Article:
NGOs and Public: these audiences will benefit from increased awareness and understanding of Arctic climate change and its consequences. They will be reached via the website and outreach activities, including public lectures and educational events.

For further details on how these impacts will be achieved, see the Pathways to Impacts document.


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Huntingford C (2014) Potential influences on the United Kingdom's floods of winter 2013/14 in Nature Climate Change
Screen J (2013) Exploring links between Arctic amplification and mid-latitude weather in Geophysical Research Letters
Screen J (2015) Reduced Risk of North American Cold Extremes due to Continued Arctic Sea Ice Loss in Bulletin of the American Meteorological Society
Screen J (2013) Influence of Arctic sea ice on European summer precipitation in Environmental Research Letters
Screen JA (2013) Caution needed when linking weather extremes to amplified planetary waves. in Proceedings of the National Academy of Sciences of the United States of America
Description Key results so far include demonstrating a novel mechanism through which Arctic amplification leads to reduced temperature variance and fewer cold days in the mid- to high-latitudes (Screen, 2014; Nature Clim. Change); revealing a causal link between Arctic sea ice cover and European summer rainfall (Screen, 2013; Environ. Res. Lett.); uncovering the types of extreme weather caused by amplified planetary waves and the locations worst affected (Screen & Simmonds, 2014; Nature Clim. Change); simulating the large-scale atmospheric response to observed Arctic sea ice loss (Screen et al., 2013; J. Clim.) quantifying signal-to-noise ratios for the response to Arctic sea ice loss and thereby demonstrating difficulties in attributing observed changes to Arctic sea ice loss (Screen et al., 2014; Clim. Dyn.); and finding that planetary wave amplitude trends are highly sensitive to the choice of metric (Screen & Simmonds, 2013; Geophys Res. Lett.). Despite working on this specific topic for less than 2 years, I have rapidly developed a reputation as a leading expert, as evidenced by invitations to co-author review articles in Nature Geoscience (Cohen et al., 2014) and WIRES Climate Change (Screen & Barnes, in review); and to contribute to a US National Academy of Sciences report on this topic.
Exploitation Route Inform decisions around climate mitigation and adaptation.
Contribute to improved weather and climate forecasts.
Sectors Environment
Description My research is having a wide impact beyond academia. I am regularly engaged with the media (TV, radio, print and new media), including interviews for BBC News at Ten and Sky News, and recently as a science advisor to BBC Horizon. My papers have attracted interest from diverse end-user groups from Public Health England to the Royal Society for the Protection of Birds.
First Year Of Impact 2013
Sector Agriculture, Food and Drink,Energy,Environment,Healthcare,Other
Impact Types Societal
Description NERC Drivers of variability in atmospheric circulation
Amount £1,300,000 (GBP)
Organisation Natural Environment Research Council (NERC) 
Sector Public
Country United Kingdom of Great Britain & Northern Ireland (UK)
Start 10/2014 
End 10/2019
Description Met Office 
Organisation Government of the UK
Department Meteorological Office UK
Country United Kingdom of Great Britain & Northern Ireland (UK) 
Sector Public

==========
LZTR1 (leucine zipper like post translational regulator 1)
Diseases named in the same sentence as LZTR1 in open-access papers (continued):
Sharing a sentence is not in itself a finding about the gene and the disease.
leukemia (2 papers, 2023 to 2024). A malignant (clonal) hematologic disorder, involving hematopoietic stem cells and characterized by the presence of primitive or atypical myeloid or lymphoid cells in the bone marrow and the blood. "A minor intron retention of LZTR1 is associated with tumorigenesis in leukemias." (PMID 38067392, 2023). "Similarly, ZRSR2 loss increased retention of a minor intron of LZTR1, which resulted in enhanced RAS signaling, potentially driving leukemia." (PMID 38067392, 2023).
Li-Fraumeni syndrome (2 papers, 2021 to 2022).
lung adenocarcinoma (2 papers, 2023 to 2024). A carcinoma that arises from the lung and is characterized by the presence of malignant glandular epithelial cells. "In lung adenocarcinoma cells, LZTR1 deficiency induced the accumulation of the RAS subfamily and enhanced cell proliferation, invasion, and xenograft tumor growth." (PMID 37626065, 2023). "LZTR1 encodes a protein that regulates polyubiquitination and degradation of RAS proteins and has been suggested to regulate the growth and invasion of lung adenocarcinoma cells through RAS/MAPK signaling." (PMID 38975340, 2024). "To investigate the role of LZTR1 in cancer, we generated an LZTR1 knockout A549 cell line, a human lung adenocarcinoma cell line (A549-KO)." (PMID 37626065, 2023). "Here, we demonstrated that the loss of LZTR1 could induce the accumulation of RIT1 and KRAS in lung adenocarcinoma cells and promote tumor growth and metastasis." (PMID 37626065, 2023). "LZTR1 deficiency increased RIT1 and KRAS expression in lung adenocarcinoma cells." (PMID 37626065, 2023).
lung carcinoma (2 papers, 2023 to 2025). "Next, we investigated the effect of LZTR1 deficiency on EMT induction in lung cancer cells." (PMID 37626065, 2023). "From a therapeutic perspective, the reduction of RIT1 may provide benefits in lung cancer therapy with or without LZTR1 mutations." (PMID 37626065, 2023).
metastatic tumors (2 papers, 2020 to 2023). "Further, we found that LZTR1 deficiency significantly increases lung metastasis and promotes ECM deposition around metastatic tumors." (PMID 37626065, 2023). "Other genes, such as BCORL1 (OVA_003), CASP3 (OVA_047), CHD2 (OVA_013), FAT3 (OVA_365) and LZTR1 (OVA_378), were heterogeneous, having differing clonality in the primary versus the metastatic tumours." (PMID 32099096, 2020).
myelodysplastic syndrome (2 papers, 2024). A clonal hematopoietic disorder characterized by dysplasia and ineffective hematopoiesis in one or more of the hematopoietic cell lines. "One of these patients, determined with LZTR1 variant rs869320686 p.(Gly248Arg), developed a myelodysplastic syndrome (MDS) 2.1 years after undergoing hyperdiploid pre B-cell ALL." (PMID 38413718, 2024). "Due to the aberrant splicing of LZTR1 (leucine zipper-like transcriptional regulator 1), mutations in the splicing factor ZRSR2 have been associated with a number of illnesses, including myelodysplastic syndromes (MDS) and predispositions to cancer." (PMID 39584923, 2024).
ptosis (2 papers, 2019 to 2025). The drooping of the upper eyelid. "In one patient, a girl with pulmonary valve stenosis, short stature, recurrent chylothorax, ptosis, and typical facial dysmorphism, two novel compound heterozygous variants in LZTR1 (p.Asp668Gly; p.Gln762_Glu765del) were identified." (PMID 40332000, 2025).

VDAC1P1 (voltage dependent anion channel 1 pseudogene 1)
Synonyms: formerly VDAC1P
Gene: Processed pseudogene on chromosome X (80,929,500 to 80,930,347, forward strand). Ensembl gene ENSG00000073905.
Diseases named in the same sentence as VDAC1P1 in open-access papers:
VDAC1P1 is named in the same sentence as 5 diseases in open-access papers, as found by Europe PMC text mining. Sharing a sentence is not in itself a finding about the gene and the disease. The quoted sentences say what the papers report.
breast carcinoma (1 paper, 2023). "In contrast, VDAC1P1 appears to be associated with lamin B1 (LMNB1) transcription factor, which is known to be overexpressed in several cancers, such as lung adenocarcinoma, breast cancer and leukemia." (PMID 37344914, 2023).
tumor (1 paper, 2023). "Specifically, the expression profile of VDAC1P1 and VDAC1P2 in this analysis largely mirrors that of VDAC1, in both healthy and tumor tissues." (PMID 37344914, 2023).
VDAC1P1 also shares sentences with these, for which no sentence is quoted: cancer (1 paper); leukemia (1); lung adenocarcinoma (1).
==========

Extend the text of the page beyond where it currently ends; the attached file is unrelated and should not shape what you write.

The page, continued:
PI Contribution Knowledge exchange
Collaborator Contribution Knowledge exchange
Impact Workshop, media briefing
Start Year 2012
Description NCAR 
Organisation NCAR National Center for Atmospheric Research
Country United States of America 
Sector Academic/University 
PI Contribution Provision of data, analysis of data, publications
Collaborator Contribution Provision of data, analysis of data, publications
Impact Publications
Start Year 2010
Description University of Melbourne 
Organisation University of Melbourne
Country Australia, Commonwealth of 
Sector Academic/University 
PI Contribution Data provision, knowledge exchange, co-authored publications
Collaborator Contribution Knowledge exchange, co-authored publications
Impact Publications
Start Year 2009
Description Multiple interactions with international news media 
Form Of Dissemination A press release, press conference or response to a media enquiry/interview
Part Of Official Scheme? No
Geographic Reach International
Primary Audience Media (as a channel to the public)
Results Scientific results reported in international news media (print, radio, TV)
Impact Requests for further information.
Year(s) Of Dissemination 2013,2014
Description NRC workshop 
Form Of Dissemination Participation in an activity, workshop or similar
Part Of Official Scheme? No
Geographic Reach International
Primary Audience Participants in your research and patient groups
Results Workshop report published by US National Academy of Sciences.
Impact Report sent to relevant government/funding agencies.
Year(s) Of Dissemination 2013
Description Press conference 
Form Of Dissemination A press release, press conference or response to a media enquiry/interview
Part Of Official Scheme? No
Geographic Reach National
Primary Audience Media (as a channel to the public)
Results Press conference following workshop at Met Office.
Impact Appeared on BBC News at Ten and Sky News, and other national media outlets.
Year(s) Of Dissemination 2013
Description Science advisor to BBC Horizon 
Form Of Dissemination Participation in an activity, workshop or similar
Part Of Official Scheme? No
Geographic Reach National
Primary Audience Public/other audiences
Results Provided scientific guidance and filmed for BBC Horizon "What's wrong with out weather", aired spring 2014.
Impact Unknown.
Year(s) Of Dissemination 2014